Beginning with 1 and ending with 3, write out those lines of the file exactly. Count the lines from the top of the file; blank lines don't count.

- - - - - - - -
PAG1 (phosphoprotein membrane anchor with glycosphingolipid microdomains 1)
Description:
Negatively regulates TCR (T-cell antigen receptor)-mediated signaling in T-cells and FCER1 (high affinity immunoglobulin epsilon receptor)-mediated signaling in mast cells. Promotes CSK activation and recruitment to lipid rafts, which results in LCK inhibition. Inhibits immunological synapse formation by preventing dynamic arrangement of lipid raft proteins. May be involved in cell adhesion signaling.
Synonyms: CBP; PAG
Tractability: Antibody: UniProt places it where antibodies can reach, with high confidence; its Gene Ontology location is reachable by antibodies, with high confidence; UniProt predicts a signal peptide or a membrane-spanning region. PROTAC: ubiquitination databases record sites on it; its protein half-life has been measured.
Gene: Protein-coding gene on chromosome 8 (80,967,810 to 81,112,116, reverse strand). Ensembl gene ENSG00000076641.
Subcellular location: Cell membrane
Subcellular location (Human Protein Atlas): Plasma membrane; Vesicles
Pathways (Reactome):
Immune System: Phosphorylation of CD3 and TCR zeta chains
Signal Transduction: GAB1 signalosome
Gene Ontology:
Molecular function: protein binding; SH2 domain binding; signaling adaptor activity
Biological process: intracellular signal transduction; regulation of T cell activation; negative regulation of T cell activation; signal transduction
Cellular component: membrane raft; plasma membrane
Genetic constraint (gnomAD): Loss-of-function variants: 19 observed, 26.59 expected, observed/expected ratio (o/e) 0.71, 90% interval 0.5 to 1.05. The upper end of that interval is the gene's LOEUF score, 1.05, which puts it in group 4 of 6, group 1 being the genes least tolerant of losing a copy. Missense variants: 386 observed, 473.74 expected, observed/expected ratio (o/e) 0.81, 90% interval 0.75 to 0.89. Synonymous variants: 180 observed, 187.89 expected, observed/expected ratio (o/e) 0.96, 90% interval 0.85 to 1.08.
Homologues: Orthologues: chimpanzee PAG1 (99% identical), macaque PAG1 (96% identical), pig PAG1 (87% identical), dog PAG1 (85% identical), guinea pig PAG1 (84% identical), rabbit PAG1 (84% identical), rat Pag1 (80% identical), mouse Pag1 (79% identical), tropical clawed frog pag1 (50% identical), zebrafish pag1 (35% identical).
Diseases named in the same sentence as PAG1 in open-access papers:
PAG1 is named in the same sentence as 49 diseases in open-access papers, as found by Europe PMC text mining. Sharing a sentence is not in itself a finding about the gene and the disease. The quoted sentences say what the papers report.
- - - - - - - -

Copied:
PAG1 (phosphoprotein membrane anchor with glycosphingolipid microdomains 1)
Description:
Negatively regulates TCR (T-cell antigen receptor)-mediated signaling in T-cells and FCER1 (high affinity immunoglobulin epsilon receptor)-mediated signaling in mast cells. Promotes CSK activation and recruitment to lipid rafts, which results in LCK inhibition. Inhibits immunological synapse formation by preventing dynamic arrangement of lipid raft proteins. May be involved in cell adhesion signaling.